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Is Hotlinking a Copyright Violation?

My site has been informed of a copyright violation on pages where we hotlink images:

http://hiphop.popcrunch.com/kimora-lee-simmons-snags-doll-and-new-reality-show/

Kirsten Dunst Determined To Star In “Blondie” Biopic

Is hotlinking a violation of copyright and is it the publisher’s responsibility to deny access technologically, or the users responsibility to remove the hotlinked images if asked?

Author: ryancaldwell

20 thoughts on “Is Hotlinking a Copyright Violation?

  1. Raj: Though I agree with you in general, I can understand the frustration with image hotlinking. But yes, people have been sued, albeit unsuccessfully, for “deep linking” pages in the past. Wish I were kidding.

    Also, great link with some good reading.

    Markus: I agree completely. But then again, with so many file hosts these days, I don’t see why one would not just stick the file into their Photobucket, Flicr, Divshare or other account.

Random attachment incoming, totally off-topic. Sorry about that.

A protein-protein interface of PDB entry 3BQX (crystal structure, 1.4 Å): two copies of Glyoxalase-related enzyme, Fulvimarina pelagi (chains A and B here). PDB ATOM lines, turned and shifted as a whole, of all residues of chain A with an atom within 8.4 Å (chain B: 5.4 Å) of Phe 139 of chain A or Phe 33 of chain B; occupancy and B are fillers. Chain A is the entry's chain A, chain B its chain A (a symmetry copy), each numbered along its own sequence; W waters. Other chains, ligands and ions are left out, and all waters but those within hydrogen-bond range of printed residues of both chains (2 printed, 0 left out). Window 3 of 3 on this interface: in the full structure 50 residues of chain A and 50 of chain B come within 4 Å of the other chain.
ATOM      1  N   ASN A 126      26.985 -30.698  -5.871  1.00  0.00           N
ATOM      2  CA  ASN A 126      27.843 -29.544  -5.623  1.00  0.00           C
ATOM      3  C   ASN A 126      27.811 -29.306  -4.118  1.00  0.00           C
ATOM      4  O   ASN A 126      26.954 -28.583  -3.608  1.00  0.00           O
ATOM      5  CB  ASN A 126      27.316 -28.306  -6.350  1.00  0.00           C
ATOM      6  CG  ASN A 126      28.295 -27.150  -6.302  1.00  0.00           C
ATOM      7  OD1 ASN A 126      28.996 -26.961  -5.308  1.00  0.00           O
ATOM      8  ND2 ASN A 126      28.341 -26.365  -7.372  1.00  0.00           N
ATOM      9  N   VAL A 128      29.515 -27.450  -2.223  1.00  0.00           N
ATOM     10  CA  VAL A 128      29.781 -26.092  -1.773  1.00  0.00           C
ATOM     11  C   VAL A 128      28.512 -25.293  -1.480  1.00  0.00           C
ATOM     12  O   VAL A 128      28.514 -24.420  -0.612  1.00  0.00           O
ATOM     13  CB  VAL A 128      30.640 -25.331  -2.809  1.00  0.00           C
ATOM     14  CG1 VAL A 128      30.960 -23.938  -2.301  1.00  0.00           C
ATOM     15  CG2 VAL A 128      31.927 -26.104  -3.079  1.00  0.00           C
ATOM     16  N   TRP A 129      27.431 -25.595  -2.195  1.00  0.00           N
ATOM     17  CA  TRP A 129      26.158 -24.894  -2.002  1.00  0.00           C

Smperris: The best approach to be certain. Creative Commons is really a wealth of great content for this purpose.

    Jonathan Bailey – plagiarismtoday.com

  2. On the rare occasions my image use is in the “grey area”, I’ll copy and host the image on my own site and then use the href to link back to either the original site’s home page or the page the image was on.

    I figure it’s only fair to acknowledge where it came from. I generally use the Creative Commons search on Flickr for my images, but that’s not going to work for a celeb blog for example.

  3. > As TVLinks found out, hotlinking to copyrighted data can be a crime.

    It is getting complicated with a service like SnapShots which offers a great audio preview for MP3s. I offer a preview icon on my page and SnapShot offers the ability via layover pop-up to play audio and video.

    I suppose to be on the safe side you should not link (not hotlink) to the media files directly.

  4. Jon: I say that anyone who tries to sue you for linking to them is too stupid to be online. Go put up a billboard somewhere and stay off the Internet

  5. Raj: A good analogy. I wrote about about YouTube embedding a copyright a while back on the BH. Certainly that could apply here as well.